NH Fish and Game to lead regional high-tech wildlife tracking effort

Federal grant to help establish New England nanotag receiving stations to track birds, bats and insects
Monarch Butterfly With Motus Transmitter By Grace Pitman

Monarch Butterfly with Motus transmitter (Courtesy photo by Grace Pitman)

A nearly $1 million grant from the U.S. Fish and Wildlife Service has been awarded to a New England research partnership to dramatically expand a new migration tracking system across New England. The New Hampshire Fish and Game Department is the lead agency for this collaborative project.

The three-year, $998,000 Competitive State Wildlife Grant will be matched by $355,500 in private funds. It will enable project partners to establish 50 automated telemetry receiving stations in New Hampshire, Connecticut, Maine, Massachusetts, Rhode Island and Vermont.

The receivers can track movements of birds, bats and large insects tagged with radio transmitters called nanotags. The receiver array will be part of the Motus Wildlife Tracking System (motus.org), established in 2013 by Bird Studies Canada. The Motus network currently includes nearly 900 receiving stations around the world.

Together, the combination of highly miniaturized transmitters – some weighing just 1/200th of an ounce – and the global receiver array enables scientists to track migrants previously too small and delicate to tag with traditional transmitters. The technology is seen as revolutionizing migration research by documenting the travels of individual birds, such as a gray-cheeked thrush that was tracked on a 46-hour, 2,200-mile nonstop flight from Colombia to Ontario.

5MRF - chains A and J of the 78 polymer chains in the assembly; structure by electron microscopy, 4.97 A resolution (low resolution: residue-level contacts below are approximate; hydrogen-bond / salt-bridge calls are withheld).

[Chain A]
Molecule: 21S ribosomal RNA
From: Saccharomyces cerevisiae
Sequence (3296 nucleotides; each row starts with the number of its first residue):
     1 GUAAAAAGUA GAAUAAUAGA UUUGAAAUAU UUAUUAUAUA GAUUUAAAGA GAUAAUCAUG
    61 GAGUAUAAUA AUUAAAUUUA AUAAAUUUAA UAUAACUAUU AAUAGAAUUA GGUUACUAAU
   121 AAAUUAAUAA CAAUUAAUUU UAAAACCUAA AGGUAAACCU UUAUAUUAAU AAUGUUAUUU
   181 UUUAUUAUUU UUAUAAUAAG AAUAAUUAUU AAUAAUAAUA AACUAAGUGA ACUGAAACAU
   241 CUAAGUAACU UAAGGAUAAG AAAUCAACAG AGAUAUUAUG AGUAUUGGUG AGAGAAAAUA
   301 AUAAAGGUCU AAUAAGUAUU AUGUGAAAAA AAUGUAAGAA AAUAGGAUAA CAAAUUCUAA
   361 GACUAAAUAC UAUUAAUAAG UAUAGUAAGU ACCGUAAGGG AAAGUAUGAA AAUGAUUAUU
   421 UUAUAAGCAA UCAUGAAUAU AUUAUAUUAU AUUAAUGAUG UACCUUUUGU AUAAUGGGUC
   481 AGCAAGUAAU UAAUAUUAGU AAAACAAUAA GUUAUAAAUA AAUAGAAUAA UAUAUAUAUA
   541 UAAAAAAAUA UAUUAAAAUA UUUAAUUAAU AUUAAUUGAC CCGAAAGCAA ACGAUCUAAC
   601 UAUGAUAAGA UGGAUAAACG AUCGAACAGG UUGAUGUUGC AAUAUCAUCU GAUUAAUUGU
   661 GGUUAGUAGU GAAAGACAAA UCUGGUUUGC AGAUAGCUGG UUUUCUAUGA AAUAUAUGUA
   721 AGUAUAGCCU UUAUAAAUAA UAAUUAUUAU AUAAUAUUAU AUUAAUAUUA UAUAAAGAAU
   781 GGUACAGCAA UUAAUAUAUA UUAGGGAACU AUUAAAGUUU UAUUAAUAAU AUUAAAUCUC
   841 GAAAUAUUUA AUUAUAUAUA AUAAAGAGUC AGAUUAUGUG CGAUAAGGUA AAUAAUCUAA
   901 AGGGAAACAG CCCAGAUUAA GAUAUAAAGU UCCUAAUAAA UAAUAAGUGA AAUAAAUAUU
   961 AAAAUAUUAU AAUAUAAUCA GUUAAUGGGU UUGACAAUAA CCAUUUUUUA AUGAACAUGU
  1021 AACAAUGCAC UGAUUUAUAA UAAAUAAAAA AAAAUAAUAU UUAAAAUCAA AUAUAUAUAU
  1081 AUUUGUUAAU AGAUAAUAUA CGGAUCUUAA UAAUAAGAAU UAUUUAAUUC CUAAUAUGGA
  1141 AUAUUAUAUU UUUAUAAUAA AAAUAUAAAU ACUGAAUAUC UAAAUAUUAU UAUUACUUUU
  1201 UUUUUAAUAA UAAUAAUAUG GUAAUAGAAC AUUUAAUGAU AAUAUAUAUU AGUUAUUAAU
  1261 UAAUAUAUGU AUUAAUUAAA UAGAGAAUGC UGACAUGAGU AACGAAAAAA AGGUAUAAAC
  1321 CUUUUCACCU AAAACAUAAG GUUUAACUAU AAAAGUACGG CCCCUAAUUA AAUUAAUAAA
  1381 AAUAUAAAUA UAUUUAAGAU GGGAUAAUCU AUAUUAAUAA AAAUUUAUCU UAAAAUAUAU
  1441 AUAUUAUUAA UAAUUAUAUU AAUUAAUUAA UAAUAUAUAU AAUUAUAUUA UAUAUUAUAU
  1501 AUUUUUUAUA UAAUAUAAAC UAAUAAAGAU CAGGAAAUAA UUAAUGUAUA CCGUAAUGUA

In addition, the grant targets several species of greatest conservation need in New England.

For example, New Hampshire Audubon biologists will use the smallest nanotags to track fall movements of monarch butterflies, which have suffered large population declines. The tracking information will help to identify target areas for habitat improvement, such as planting fall-blooming nectar sources to support migrating monarchs.

While the grant focuses on a few target species, the receiver network has broader implications. Any nanotagged animal that flies within nine or 10 miles of any of the receivers will be automatically documented. In 2109, for instance, a receiving station installed in Dixville, NH, to monitor rusty blackbird activity detected several shorebirds migrating from Churchill, Manitoba, and James Bay, Ontario, to the Atlantic coast.

Also involved in the partnership are the Maine Department of Inland Fisheries and Wildlife, the Massachusetts Division of Fisheries & Wildlife, and the Pennsylvania Game Commission. Non-governmental partners include New Hampshire Audubon, Maine Audubon, Massachusetts Audubon, Carnegie Museum of Natural History’s Powdermill Nature Reserve, and Willistown (Pa.) Conservation Trust.

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